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Russian President Vladimir Putin signed Thursday the country's first three-year budget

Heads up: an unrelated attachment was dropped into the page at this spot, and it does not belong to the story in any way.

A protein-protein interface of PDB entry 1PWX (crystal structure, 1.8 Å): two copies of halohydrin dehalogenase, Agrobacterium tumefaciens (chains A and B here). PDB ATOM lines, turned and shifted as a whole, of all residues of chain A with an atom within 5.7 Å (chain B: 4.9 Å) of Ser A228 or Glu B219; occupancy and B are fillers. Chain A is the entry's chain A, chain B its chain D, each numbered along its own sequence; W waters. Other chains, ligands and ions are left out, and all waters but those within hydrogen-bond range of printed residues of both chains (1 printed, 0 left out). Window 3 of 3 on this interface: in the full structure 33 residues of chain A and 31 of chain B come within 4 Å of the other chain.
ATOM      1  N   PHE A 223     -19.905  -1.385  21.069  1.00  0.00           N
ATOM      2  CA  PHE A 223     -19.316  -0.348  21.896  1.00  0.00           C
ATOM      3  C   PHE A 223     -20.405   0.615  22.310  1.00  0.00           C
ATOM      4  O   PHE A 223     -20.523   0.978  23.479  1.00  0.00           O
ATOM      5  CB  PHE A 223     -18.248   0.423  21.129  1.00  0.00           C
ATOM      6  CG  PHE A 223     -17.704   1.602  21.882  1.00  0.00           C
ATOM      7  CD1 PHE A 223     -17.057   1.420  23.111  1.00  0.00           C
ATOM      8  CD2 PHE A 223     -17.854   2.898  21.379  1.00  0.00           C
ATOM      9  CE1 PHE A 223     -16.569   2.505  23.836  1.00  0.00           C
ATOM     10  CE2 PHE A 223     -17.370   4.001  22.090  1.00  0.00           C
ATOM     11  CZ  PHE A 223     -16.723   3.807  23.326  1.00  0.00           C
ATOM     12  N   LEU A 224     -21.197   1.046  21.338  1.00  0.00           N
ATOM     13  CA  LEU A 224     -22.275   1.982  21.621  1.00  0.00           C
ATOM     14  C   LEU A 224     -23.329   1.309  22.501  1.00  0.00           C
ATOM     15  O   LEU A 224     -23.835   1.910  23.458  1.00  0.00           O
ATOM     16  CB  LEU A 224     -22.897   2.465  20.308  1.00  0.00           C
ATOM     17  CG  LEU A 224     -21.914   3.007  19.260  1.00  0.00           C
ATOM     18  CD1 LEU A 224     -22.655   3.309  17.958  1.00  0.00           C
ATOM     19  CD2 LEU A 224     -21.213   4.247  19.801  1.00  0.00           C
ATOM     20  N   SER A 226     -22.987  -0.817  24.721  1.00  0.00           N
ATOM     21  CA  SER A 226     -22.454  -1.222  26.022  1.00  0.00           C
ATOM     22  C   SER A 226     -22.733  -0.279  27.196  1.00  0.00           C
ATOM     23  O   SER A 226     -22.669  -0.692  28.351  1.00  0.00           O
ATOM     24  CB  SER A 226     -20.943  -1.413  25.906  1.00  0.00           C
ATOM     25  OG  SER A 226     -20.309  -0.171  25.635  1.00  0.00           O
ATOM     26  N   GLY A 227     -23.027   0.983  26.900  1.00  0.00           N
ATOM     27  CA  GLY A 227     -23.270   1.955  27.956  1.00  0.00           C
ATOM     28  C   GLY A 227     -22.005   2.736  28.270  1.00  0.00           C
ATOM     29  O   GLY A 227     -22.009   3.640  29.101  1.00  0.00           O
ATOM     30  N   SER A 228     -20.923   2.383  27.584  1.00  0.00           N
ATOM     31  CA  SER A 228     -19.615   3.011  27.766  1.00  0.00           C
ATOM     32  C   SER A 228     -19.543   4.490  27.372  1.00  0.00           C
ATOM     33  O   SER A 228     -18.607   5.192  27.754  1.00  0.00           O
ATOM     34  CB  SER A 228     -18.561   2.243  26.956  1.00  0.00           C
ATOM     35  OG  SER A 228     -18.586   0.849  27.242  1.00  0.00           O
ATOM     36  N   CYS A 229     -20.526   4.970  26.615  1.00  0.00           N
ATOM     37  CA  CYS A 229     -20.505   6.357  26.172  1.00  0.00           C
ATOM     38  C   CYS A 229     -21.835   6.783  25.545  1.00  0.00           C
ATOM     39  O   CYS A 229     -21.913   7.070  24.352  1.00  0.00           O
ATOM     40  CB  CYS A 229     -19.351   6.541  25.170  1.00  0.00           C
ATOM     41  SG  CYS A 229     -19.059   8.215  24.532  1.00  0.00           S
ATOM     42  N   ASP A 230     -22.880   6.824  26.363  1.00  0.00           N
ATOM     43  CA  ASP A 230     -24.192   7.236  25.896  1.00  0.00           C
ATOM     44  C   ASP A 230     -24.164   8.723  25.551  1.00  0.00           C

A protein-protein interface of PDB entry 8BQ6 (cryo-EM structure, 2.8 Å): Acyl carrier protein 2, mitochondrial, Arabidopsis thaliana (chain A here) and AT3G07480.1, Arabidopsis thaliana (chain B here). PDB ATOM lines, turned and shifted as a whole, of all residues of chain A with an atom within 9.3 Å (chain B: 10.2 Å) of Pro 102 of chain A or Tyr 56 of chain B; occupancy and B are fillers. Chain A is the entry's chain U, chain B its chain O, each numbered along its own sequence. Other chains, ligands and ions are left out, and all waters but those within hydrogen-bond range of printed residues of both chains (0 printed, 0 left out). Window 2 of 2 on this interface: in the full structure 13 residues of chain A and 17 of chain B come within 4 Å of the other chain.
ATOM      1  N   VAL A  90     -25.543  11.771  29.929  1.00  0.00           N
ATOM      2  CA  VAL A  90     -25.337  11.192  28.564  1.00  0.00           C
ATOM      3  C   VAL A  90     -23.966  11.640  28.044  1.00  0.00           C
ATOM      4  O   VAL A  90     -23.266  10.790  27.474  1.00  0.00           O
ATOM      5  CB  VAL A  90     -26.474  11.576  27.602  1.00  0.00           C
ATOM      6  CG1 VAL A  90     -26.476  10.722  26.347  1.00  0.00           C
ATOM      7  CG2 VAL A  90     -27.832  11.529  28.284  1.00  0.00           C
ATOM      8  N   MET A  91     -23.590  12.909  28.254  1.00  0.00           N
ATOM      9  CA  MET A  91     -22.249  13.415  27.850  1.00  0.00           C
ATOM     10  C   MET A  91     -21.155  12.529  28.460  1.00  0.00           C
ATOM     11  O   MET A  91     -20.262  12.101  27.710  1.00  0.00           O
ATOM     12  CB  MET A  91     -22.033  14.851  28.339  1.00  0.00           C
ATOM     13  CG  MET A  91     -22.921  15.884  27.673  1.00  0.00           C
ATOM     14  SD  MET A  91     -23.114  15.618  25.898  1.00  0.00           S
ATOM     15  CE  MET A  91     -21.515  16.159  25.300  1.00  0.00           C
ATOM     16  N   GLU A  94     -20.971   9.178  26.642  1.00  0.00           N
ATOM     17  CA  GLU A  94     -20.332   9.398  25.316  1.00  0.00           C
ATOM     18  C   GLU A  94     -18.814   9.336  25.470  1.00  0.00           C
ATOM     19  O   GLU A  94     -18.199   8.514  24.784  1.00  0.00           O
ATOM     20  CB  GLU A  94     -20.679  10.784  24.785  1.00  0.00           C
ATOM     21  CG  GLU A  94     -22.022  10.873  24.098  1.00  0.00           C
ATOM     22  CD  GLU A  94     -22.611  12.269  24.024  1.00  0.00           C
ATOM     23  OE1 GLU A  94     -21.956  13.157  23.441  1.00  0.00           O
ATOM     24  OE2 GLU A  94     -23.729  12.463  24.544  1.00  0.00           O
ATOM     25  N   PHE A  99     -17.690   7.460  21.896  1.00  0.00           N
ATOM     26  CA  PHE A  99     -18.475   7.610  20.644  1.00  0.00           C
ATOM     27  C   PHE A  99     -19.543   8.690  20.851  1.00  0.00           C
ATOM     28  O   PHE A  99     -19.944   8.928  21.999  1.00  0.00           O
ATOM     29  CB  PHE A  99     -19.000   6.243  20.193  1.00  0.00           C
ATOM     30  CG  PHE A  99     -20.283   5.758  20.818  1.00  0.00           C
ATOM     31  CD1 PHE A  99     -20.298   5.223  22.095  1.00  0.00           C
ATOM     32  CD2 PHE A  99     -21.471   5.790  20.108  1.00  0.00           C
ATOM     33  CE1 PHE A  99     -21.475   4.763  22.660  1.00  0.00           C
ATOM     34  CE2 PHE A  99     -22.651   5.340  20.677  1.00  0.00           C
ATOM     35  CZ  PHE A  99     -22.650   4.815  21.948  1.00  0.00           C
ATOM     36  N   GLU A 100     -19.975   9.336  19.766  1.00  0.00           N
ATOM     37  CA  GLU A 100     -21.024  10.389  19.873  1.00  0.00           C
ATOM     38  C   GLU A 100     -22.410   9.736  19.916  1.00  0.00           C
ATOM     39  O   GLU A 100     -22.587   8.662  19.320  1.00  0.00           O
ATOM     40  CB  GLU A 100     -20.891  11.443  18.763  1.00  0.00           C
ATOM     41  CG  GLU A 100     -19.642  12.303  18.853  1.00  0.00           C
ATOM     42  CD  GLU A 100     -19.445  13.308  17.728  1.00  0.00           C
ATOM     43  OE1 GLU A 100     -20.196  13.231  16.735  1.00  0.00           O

Russian President Vladimir Putin signed Thursday the country's first three-year budget, seen as a transition to longer-term financial planning, and designed to streamline finances and expenditure. In 2008, revenues are set at 6.6 trillion rubles ($259 billion), or 19% of GDP, and expenditure at 6.6 trillion rubles ($259 billion), 18.8% of GDP. The budget surplus is expected at 74.1 billion rubles ($2.9), or 0.2% of GDP. In 2009, the revenue and spending are planned at 7.5 trillion rubles ($291 billion) and 7.4 trillion rubles ($290 billion) respectively. And in 2010, both figures are expected at over 8 trillion rubles ($315 billion). GDP growth in 2008-2010 is forecast in the budget at 6-6.2% per year. In 2008, GDP will be 35 trillion rubles ($1.4 trillion), 39.7 trillion rubles ($1.5 trillion) in 2009, and will reach 44.8 trillion rubles ($1.7 trillion) in 2010, according to the budget. Inflation is expected to fall from 6-7% in 2008 to 5.5-6.5% in 2009, and 5-6% in 2010. The average dollar rate is forecast at 25.9 rubles per dollar in 2008, 26.2 rubles in 2009 and 26.8 in 2010. The Reserve Fund - from next year part of the Stabilization Fund cushioning the federal budget in the event of an oil price plunge - will amount to 3.5 trillion rubles ($136.3 billion) in 2008, 3.9 trillion rubles ($154.6 billion) in 2009, and 4.5 trillion rubles ($174.5 billion) in 2010, the budget says. On national defense in the next three years, the state will allocate 509.1 billion rubles ($19.8 billion), 566.7 billion rubles ($22. billion) and 596.1 billion rubles ($23.2 billion) respectively. Security bodies will receive 521.8 billion rubles ($20.3 billion), 642.6 billion rubles ($25 billion), 693.5 billion rubles ($27 billion). Funding for education in 2008-2010 is envisioned at 306.7 billion rubles ($11.9 billion), 313.6 billion rubles ($12.2 billion), and 339.8 billion rubles ($13.2 billion). Healthcare and sports will receive 211.6 billion rubles ($8.2 billion), 245.2 billion rubles ($9.5 billion), and 295.3 billion rubles ($11.5 billion) in the next three years respectively. The budget envisions a rise in the minimal wage from 2,300 rubles ($89) per month to the official subsistence level, which currently stands at 5,120 rubles ($200) per capita, by early 2011, and the use of Stabilization Fund money to offset the pension fund deficit. Average pensions are expected to increase to 5,105 rubles (about $200) by 2010, 1.7 fold on the current levels.
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